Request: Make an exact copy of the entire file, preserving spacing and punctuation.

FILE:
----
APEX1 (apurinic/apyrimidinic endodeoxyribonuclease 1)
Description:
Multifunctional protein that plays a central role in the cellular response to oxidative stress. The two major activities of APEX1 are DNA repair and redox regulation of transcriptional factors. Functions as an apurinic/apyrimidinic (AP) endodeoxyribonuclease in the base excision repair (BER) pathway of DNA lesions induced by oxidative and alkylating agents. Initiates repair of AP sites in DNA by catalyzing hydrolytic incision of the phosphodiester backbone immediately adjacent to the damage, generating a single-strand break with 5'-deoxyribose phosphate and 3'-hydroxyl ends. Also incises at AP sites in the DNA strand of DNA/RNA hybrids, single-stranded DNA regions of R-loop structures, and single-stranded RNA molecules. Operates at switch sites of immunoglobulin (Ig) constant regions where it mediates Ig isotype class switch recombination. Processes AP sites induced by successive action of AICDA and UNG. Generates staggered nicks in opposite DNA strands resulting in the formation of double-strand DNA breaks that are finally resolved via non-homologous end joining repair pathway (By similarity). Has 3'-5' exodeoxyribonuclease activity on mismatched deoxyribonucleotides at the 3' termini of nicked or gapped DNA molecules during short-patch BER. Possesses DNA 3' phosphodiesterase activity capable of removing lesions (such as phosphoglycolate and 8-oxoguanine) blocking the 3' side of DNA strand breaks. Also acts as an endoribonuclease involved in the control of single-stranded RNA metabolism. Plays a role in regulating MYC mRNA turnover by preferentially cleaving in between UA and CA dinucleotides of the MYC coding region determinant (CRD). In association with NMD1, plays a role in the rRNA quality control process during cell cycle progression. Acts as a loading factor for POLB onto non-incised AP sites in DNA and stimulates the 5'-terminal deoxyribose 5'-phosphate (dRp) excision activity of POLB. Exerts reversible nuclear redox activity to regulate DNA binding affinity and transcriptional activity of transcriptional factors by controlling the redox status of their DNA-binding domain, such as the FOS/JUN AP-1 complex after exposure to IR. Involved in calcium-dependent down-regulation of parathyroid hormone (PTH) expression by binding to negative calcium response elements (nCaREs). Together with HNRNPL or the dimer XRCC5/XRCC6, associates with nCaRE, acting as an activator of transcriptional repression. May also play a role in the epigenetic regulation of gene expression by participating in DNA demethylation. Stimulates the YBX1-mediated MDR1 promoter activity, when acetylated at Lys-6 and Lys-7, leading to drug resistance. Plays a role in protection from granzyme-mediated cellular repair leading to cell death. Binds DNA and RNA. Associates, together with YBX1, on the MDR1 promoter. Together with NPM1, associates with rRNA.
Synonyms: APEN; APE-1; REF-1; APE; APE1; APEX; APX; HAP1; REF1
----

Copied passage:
APEX1 (apurinic/apyrimidinic endodeoxyribonuclease 1)
Description:
Multifunctional protein that plays a central role in the cellular response to oxidative stress. The two major activities of APEX1 are DNA repair and redox regulation of transcriptional factors. Functions as an apurinic/apyrimidinic (AP) endodeoxyribonuclease in the base excision repair (BER) pathway of DNA lesions induced by oxidative and alkylating agents. Initiates repair of AP sites in DNA by catalyzing hydrolytic incision of the phosphodiester backbone immediately adjacent to the damage, generating a single-strand break with 5'-deoxyribose phosphate and 3'-hydroxyl ends. Also incises at AP sites in the DNA strand of DNA/RNA hybrids, single-stranded DNA regions of R-loop structures, and single-stranded RNA molecules. Operates at switch sites of immunoglobulin (Ig) constant regions where it mediates Ig isotype class switch recombination. Processes AP sites induced by successive action of AICDA and UNG. Generates staggered nicks in opposite DNA strands resulting in the formation of double-strand DNA breaks that are finally resolved via non-homologous end joining repair pathway (By similarity). Has 3'-5' exodeoxyribonuclease activity on mismatched deoxyribonucleotides at the 3' termini of nicked or gapped DNA molecules during short-patch BER. Possesses DNA 3' phosphodiesterase activity capable of removing lesions (such as phosphoglycolate and 8-oxoguanine) blocking the 3' side of DNA strand breaks. Also acts as an endoribonuclease involved in the control of single-stranded RNA metabolism. Plays a role in regulating MYC mRNA turnover by preferentially cleaving in between UA and CA dinucleotides of the MYC coding region determinant (CRD). In association with NMD1, plays a role in the rRNA quality control process during cell cycle progression. Acts as a loading factor for POLB onto non-incised AP sites in DNA and stimulates the 5'-terminal deoxyribose 5'-phosphate (dRp) excision activity of POLB. Exerts reversible nuclear redox activity to regulate DNA binding affinity and transcriptional activity of transcriptional factors by controlling the redox status of their DNA-binding domain, such as the FOS/JUN AP-1 complex after exposure to IR. Involved in calcium-dependent down-regulation of parathyroid hormone (PTH) expression by binding to negative calcium response elements (nCaREs). Together with HNRNPL or the dimer XRCC5/XRCC6, associates with nCaRE, acting as an activator of transcriptional repression. May also play a role in the epigenetic regulation of gene expression by participating in DNA demethylation. Stimulates the YBX1-mediated MDR1 promoter activity, when acetylated at Lys-6 and Lys-7, leading to drug resistance. Plays a role in protection from granzyme-mediated cellular repair leading to cell death. Binds DNA and RNA. Associates, together with YBX1, on the MDR1 promoter. Together with NPM1, associates with rRNA.
Synonyms: APEN; APE-1; REF-1; APE; APE1; APEX; APX; HAP1; REF1